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13

Yahoo rounds the adjusted price to 2 decimals even though dividend amounts often have 3 decimal places. Since they apply the adjustment formula to adjusted prices, if you go far enough back in time, the value they give for Adjusted Price will be different than it would be if there were no rounding. edit: For example, for C (Citigroup), on January 2, 1990, ...


10

Do not passively use Yahoo where you need reliable historical data; it will just fail at one point (from what I have seen due to corporate actions/dividends not properly implemented). Paying for a single alternative data source will not save you either (Bloomberg sometimes reports crazy intraday prices); the only way is to write some data cleaning routines ...


7

Yahoo's historical data is sometimes missing dividends. For example: http://finance.yahoo.com/q/hp?s=VWINX&a=00&b=1&c=2010&d=11&e=20&f=2011&g=v (VWINX) is missing two dividends for 2011, though it has the ones for 2010. Also, this paper: http://arxiv.org/PS_cache/arxiv/pdf/1105/1105.2956v1.pdf from 2010 reports Yahoo finance ...


5

Hmm, this table looks wrong. Here's what it should look like. After the most recent corporate action, the Close and Adjusted Close should be the same; only prices from before the most recent action should have a different Adjusted Close. Here's another example. I think Yahoo just has the wrong information. If you wanted to derive your own adjustments for ...


4

Yahoo data is not as clean as alternative data providers such as CSI. Some issues are: i) data for some tickers is missing, ii) incorrect data (rare but it does happen), iii) sometimes they fail to merge the price histories of firms that undergoe corporate actions (i.e. merger, acquisition, or changes in corporate headquarters).


4

I read your question as you planning to calculate the daily log return as \begin{equation} \log{\frac{adj.close(t)}{adj.close(t-1)}} \end{equation} which I think might be problematic as the adjusted close does not necessarily represent a "price" that would have been traded at in the past. I think it would be better if you used the adjusted close to derive ...


4

I know you mentioned that you already know about Yahoo's ability to do this. However, I thought I'd add the following snippet on how to do this with Yahoo. It's a trivial HTTP Get, and is likely the quickest and easiest way to get the information you're after: > curl "http://download.finance.yahoo.com/d/quotes.csv?s=CSCO&f=j1" 86.991B That will ...


4

See Yahoo Query Language (YQL) blog: Getting stock information with YQL and open data tables. Go to the YQL console, and use the following query: select MarketCapitalization from yahoo.finance.quotes where symbol in ("YHOO","AAPL") Here is key part of the result: <results> <quote> ...


3

The stock was split into two share classes, the series that you might be looking for is under the ticker GOOGL.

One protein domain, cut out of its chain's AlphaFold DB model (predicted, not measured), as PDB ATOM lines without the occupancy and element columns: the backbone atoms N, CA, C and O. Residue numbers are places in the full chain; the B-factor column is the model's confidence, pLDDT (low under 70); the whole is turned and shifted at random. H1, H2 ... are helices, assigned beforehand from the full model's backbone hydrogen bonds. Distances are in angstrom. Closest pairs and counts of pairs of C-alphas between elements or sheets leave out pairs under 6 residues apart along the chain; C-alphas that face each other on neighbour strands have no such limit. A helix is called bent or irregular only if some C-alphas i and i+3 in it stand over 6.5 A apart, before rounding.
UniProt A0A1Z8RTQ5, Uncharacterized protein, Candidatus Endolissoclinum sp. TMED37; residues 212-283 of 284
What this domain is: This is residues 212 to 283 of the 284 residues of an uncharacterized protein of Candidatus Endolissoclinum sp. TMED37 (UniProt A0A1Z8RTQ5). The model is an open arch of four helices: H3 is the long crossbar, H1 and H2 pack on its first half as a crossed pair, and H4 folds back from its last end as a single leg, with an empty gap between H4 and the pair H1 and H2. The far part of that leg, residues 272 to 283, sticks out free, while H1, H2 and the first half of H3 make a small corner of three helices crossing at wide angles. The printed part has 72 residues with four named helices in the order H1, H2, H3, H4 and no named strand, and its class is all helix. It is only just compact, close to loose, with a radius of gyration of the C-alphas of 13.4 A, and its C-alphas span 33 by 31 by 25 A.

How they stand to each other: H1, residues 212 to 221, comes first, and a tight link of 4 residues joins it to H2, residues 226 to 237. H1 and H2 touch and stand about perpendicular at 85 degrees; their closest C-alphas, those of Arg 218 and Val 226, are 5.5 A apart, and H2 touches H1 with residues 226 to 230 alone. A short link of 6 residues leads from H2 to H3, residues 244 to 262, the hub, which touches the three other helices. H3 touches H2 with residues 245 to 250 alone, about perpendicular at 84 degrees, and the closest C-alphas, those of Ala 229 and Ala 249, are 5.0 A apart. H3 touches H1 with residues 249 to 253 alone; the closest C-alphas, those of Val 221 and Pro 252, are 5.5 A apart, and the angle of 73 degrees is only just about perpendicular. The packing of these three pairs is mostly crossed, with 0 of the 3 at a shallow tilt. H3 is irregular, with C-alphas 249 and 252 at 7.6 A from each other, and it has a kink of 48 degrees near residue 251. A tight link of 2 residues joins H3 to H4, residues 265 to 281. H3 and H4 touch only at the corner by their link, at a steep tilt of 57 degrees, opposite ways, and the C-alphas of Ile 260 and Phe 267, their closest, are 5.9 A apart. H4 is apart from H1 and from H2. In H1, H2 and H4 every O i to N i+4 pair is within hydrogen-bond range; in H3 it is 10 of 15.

3

Concerning adjusted price series: Free yourself from terminology and definitions, as you can clearly see, Yahoo Finance got it wrong on the stock split you linked to (and as chrisaycock correctly pointed out). You need to focus on the problem not the term people use to describe the problem: You need to adjust time series for the stock split, period. So, ...


3

There is a major bug when you are getting information from exchanges outside USA. If you get the adjusted prices for BOVESPA (Brazilian Stock Exchange) for example, it will only consider the events that happened using the US Calendar and not the Brazilian calendar of working days, this leads to a lack of information on other exchanges. Be aware of this if ...


2

Yahoo data is good enough, but it has its quirks. As people have mentioned, sometimes it does miss out on corporate actions. I remember a while back I was looking at price for Ford (F) around 1999 , and computing my own adjusted close using yahoo's methodology and noticed that yahoo was missing a dividend payment in 1999(which I verified from bloomberg). ...


2

This is an example of minimum price variation (also known as the minimum price increment or the minimum price fluctuation). All public quotes for US equities are displayed to the nearest penny. (Hidden quotes may be entered at sub-penny increments.) US stock indices follow this convention and thus quote to the nearest penny. The oil listing is odd indeed. ...


2

These are actually known as equity analyst recommendations, and although the terms differ, virtually all of them grade on a 5-point scale. Much academic research has been done using analyst recommendations, typically using the I/B/E/S database (see, e.g. Sorescu and Subrahmanyam (2006)). IBES distinguishes five categories of recommendations, labeled 1 ...


1

They split the company into two: ABT and ABBV. http://www.forbes.com/sites/brucejapsen/2012/10/17/a-less-acquisitive-abbott-labs-will-split-in-two-come-january/


1

some links which might help you http://quant.caltech.edu/historical-stock-data.html In the quantmod R package ,the split information is in the "Dividend Only" CSV: http://ichart.finance.yahoo.com/x?s=IBM&a=00&b=2&c=1962&d=04&e=25&f=2011&g=v&y=0&z=30000


1

The Zacks API should have this data, see http://www.zacksdata.com/zacks-data-api (Disclosure: The API is managed by my company)



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